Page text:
Protecting Your Privacy
Saturday, May 14, 2016
- Why Privacy is Important
- Steps I've Taken
- Tin Foil Hat Considerations
- Steps You Can Take
Why Privacy is Important
Privacy is a very hot topic right now with advertisers trying to deliver relevant ads and the potential for businesses or governments trying to peek into your personal doings for more information.
While I could go down a deep rabbit hole of government spying concerns, I'm going to keep this focused on businesses and advertisers whose business model depends on your information. For more information on what I mean, check out the Interactive Do Not Track Documentary, an awesome project showing how your data makes people money.
If you feel that you have nothing to hide and this doesn't impact you, please email me with your bank accounts and complete internet browser history. It's never been about having something that needs to be hidden, it's the fact that it's none of my business which websites you browsed on Friday evening or how you spent your last paycheck.
Steps I've Taken
I've taken a few steps to make privacy easier for my visitors. Keep in mind that while I'm privacy conscious, many websites aren't.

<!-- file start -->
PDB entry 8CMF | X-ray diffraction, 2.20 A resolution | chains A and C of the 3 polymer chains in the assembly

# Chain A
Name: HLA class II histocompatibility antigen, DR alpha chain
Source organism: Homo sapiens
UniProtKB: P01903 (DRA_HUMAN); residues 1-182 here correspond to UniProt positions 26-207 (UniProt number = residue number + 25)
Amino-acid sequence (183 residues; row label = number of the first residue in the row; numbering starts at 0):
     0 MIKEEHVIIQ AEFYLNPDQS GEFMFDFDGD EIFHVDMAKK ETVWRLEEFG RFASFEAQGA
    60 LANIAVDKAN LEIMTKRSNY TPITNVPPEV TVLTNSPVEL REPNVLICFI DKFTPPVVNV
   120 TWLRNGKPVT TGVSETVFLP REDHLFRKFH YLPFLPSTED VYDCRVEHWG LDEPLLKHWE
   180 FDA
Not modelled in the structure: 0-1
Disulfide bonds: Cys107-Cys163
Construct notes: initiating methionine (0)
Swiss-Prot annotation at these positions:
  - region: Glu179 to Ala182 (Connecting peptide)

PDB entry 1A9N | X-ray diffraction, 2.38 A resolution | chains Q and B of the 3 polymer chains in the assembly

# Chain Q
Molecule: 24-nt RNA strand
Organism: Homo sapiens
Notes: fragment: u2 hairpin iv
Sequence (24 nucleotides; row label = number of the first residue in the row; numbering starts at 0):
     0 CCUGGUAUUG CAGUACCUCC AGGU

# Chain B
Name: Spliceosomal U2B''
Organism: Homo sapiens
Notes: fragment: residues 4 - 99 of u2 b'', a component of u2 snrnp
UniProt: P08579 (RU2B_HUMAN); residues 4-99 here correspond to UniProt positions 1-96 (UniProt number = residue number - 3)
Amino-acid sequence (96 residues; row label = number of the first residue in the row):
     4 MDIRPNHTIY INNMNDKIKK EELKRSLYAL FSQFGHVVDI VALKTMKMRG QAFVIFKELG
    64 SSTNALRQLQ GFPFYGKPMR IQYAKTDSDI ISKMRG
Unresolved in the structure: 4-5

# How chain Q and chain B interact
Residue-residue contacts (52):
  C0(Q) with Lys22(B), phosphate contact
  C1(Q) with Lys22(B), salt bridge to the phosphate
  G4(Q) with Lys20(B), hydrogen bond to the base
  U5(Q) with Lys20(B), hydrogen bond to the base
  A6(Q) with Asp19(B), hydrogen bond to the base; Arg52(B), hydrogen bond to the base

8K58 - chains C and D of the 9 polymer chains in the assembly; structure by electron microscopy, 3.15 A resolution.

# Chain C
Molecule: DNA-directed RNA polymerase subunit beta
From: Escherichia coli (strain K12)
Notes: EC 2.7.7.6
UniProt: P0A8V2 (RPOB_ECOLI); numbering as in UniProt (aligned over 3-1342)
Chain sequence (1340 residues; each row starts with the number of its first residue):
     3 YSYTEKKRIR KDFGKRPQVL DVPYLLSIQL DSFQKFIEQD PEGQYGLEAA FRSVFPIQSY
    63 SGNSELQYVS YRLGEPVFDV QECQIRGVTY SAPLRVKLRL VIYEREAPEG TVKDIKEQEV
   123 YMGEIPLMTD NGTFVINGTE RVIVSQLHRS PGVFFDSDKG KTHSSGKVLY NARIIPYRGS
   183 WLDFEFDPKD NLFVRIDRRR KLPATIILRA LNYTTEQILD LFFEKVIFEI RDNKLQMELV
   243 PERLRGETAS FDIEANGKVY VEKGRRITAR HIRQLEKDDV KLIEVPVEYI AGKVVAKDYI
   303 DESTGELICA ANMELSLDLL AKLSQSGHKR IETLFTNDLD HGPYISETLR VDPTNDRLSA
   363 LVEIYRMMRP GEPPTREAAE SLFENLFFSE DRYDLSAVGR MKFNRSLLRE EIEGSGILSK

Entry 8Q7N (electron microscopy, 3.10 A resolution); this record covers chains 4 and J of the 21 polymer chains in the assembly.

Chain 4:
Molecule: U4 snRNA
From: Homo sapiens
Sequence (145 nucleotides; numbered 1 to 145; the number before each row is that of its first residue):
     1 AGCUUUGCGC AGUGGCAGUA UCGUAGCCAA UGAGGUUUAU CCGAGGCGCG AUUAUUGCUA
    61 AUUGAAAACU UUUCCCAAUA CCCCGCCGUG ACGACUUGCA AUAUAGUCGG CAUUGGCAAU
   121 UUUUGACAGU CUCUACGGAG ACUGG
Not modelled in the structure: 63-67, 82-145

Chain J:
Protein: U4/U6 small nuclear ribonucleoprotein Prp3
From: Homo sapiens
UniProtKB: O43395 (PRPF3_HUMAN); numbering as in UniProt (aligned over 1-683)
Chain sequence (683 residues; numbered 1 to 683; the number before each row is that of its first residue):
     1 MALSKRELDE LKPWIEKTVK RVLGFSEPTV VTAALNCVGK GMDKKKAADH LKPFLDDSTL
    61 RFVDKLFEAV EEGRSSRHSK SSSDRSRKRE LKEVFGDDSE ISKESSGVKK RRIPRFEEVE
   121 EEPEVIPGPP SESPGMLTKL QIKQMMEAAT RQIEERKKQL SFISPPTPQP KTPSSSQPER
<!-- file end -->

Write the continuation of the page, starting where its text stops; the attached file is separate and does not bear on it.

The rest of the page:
Google Analytics Deletion
I recently decided to disable Google Analytics. While it provided me with some great insight into the visitors of my website; I made the conscious decision that my visitor's privacy was not worth my curiosity factor.
I have not replaced the functionality of Google Anayltics with another tool (like Piwik or others), but it's worth mentioning that AWS CloudFront is collecting some of this information (see the Tin Foil Hat section below).
HTTPS Addition and Automatic Redirection
I have moved my website hosting away from GitHub Pages because of its lack of TLS support. With the advent of free and automated certificate authorities like Let's Encrypt and AWS Certificate Manager, there is no reason not to add TLS onto websites and support end-to-end encryption for all browsing.
Assets Moved to Personal Doamin